EAGER: Provably Efficient Motion Planning After Finite Computation Time



Award Abstract on the NSF page.

Major Goals of the Project

This project aims to advance the understanding of state-of-the-art methods for robot motion planning by analyzing their properties and develop increasingly more capable and practical solutions, which are relevant to important applications, such as automated manufacturing. Four individual goals are identified:

  1. Describe the properties of modern sampling-based algorithms after finite computation time instead of the typical asymptotic analysis.
  2. Consider ways to improve the computational efficiency of such methods in terms of space and time requirements, while maintaining desirable properties.
  3. Apply such solutions to interesting challenges in robotics, especially in the area of manufacturing.
  4. Independently study the case of planning for systems with significant dynamics where it is harder to apply existing solutions with near-optimality guarantees and consider ramifications in the area of planning under uncertainty.


Accomplishments

2014 - 2015
  1. A publication on the finite-time properties of the popular Probabilistic Roadmap Method (PRM) has been generated [Dobson, Bekris, ICRA 2015]. The accompanying analysis is able to describe the error after finite computation path between the path found PRM and the optimum path in the same homotopic class.
  2. A study on the average case of the path degradation that arises when one plans over sparse graphical representations has been performed [Kolchmeyer, Dobson, Bekris, SoCS 2015]. The average degradation is significantly smaller than the worst-case performance but there has been limited analysis of the average case.

    Furthermore, we have studied the case that there is no solution to a path planning problem and one needs to consider the minimum-constraint removal problem [Krontiris, Bekris SoCS 2015]. The focus has been on developing computationally efficient approximate solutions to this problem.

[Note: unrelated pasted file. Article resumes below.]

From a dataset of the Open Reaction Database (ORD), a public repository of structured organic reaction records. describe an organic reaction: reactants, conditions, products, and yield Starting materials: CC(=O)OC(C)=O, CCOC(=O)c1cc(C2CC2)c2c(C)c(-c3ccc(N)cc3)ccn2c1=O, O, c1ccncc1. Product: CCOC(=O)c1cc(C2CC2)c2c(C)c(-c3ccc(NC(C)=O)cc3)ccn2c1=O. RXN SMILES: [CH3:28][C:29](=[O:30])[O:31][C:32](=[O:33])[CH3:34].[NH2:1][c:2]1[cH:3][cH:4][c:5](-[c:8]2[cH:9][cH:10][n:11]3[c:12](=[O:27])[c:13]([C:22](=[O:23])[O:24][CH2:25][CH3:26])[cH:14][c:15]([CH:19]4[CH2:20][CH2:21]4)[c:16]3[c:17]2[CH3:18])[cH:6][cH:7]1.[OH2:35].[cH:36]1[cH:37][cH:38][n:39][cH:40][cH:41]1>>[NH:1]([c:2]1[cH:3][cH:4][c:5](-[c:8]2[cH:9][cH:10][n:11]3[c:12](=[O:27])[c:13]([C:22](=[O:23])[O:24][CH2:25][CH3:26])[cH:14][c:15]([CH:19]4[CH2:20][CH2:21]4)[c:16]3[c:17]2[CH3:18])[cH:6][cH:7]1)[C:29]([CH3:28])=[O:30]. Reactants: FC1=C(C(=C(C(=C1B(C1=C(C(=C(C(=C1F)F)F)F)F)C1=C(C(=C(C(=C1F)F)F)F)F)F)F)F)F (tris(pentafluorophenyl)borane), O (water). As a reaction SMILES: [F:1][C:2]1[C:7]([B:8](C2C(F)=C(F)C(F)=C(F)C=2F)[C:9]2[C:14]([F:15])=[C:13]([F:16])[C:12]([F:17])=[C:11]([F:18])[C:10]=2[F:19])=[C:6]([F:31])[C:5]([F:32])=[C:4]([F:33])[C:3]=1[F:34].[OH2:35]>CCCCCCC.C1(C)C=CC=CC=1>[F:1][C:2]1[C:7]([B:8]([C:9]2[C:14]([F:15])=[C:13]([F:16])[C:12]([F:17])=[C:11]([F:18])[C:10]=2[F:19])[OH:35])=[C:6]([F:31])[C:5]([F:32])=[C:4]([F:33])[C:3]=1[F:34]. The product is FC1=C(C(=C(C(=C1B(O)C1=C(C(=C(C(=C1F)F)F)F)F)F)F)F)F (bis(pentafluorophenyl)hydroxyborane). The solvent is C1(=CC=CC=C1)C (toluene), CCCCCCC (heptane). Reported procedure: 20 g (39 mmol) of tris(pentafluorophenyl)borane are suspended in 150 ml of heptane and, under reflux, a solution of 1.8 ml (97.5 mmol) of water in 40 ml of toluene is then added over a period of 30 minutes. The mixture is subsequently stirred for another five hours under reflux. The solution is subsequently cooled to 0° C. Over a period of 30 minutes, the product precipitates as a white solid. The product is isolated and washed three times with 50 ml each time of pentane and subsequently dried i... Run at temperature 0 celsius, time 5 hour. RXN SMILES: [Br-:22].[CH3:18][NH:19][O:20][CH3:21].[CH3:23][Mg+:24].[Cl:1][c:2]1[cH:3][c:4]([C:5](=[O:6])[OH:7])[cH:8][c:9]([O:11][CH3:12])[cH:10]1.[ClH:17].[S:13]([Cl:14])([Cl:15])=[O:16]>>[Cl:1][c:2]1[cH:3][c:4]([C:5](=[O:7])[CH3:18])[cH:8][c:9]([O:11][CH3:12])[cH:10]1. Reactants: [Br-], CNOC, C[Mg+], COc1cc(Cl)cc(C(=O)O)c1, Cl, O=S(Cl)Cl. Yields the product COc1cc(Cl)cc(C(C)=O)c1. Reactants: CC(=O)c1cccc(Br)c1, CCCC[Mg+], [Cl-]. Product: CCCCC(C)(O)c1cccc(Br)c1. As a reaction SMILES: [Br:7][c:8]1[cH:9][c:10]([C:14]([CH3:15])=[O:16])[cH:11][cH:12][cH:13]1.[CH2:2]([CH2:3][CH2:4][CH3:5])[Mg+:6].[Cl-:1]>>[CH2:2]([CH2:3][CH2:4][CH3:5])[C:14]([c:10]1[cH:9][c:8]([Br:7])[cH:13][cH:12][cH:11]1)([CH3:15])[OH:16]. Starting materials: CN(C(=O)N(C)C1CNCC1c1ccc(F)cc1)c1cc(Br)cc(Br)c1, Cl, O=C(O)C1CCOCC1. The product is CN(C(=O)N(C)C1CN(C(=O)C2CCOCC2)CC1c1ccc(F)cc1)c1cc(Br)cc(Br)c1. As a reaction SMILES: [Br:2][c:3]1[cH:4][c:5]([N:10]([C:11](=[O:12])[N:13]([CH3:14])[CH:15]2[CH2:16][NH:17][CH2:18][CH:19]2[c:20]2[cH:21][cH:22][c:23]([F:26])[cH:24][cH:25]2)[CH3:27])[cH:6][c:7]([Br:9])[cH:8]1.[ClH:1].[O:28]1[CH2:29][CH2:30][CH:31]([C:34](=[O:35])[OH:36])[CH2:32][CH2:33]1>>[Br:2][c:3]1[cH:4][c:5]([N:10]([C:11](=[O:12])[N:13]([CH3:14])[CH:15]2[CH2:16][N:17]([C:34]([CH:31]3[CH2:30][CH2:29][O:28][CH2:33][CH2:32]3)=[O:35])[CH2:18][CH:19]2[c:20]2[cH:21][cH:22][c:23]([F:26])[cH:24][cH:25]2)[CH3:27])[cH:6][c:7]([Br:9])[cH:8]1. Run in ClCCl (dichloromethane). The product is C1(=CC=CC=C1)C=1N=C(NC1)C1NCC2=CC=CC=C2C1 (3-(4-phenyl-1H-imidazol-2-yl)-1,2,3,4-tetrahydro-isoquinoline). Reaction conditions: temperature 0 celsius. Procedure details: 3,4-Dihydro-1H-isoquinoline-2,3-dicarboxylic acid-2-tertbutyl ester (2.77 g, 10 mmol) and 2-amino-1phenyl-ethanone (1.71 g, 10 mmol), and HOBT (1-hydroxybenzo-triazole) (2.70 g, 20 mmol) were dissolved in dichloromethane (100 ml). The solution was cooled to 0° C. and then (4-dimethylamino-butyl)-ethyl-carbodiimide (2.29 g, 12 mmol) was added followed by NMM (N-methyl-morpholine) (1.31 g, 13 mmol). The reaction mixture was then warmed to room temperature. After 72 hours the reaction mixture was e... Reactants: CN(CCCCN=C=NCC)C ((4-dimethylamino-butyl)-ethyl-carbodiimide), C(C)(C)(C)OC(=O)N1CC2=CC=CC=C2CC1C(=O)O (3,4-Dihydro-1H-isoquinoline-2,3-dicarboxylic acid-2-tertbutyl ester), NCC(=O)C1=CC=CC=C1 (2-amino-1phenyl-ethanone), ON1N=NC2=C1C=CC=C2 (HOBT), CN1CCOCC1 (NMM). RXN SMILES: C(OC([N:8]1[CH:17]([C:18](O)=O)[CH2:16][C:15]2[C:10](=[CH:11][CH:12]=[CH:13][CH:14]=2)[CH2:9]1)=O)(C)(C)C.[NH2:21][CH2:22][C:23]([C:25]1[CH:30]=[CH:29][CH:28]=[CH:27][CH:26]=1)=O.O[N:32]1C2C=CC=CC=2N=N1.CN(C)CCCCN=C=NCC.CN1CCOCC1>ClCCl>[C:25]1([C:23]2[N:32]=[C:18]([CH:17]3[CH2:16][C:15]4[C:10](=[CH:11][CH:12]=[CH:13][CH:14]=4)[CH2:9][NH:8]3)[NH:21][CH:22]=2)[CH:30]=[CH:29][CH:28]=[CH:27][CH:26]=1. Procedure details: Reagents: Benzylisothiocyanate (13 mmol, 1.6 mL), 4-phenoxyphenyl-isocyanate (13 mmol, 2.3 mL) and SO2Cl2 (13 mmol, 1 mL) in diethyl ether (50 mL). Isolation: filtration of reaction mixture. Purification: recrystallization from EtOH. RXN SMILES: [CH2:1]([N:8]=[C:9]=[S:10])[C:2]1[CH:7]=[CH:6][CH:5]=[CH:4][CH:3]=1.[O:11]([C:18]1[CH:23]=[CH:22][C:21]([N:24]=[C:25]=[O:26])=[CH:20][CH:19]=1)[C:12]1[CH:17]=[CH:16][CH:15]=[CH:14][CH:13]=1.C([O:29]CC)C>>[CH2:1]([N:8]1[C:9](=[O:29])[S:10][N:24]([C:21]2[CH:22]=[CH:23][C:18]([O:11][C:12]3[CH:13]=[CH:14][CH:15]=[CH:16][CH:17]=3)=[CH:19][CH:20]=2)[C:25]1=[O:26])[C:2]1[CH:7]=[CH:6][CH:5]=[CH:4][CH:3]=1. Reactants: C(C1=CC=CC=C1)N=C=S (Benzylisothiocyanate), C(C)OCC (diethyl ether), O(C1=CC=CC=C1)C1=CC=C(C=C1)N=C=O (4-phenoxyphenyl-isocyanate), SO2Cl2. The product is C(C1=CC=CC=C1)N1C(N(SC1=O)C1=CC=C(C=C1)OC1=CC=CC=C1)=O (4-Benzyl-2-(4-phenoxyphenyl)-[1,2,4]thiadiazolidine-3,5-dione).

3. We have applied the developed sampling-based motion planners in two cases related to manufacturing applications:
    • One involved the rearrangement of multiple objects using an industrial manipulator [Krontiris, Bekris RSS 2015]
    • The other involved the transfer of an individual object by multiple robotic arms [Dobson, Bekris IROS 2015]

2015 - 2016

The PI's research group further extended the analysis of sampling-based algorithms for systems with significant dynamics, which has led into a journal publication at IJRR that appeared during the reporting period. The corresponding article describes a state-of-the-art algorithm, which achieves asymptotic optimality for the most general set of conditions. Furthermore, this line of work was also applied in the context of planning in belief spaces, which exhibits similar properties with planning for systems with significant dynamics (i.e.., lack of a steering function). It was shown that given an appropriate distance function, sampling-based algorithms can be effectively used for exploring belief spaces and returning robust trajectories.

Furthermore, the project continued the study of sampling-based algorithms in the context of higher-level manipulation tasks, such as object rearrangement and multi-arm manipulation. In particular: (a) building on top of previous work that achieved asymptotic optimality for object rearrangement, new algorithms were proposed that maintained these desirable properties but achieved improved computational performance, (b) sampling-based algorithms were also evaluated in the context of multi-arm manipulation, where it was shown that it is possible to both represent and efficiently search a graphical representation that explicitly states the set of modes of the problem.

Finally, the practical application of these methods was studied in the context of warehouse picking challenges, such as those studied in the context of the popular Amazon Picking Challenge. The studied methods were used in conjunction with appropriate hardware platforms and perception solutions towards integrated systems in this domain.


Significant Results

To the best of the PI's knowledge, some of the results developed as part of this project manage to address long-standing issues in the motion planning community and significantly extend the capabilities of modern planners. In particular, significant results are:

  • the finite computation time properties, which have been argued for the popular PRM algorithm for the first time
  • the general type of optimality guarantees when planning for dynamical systems and the application of asymptotically (near-)optimal sampling-based planners in belief space for relatively high-dimensional systems.


Relevant Publications


Related Software

You can access public software repositories on the PRACSYS directory on BitBucket.

Please contact us if you would like to access any implementations of algorithms not publicly available on the above directory.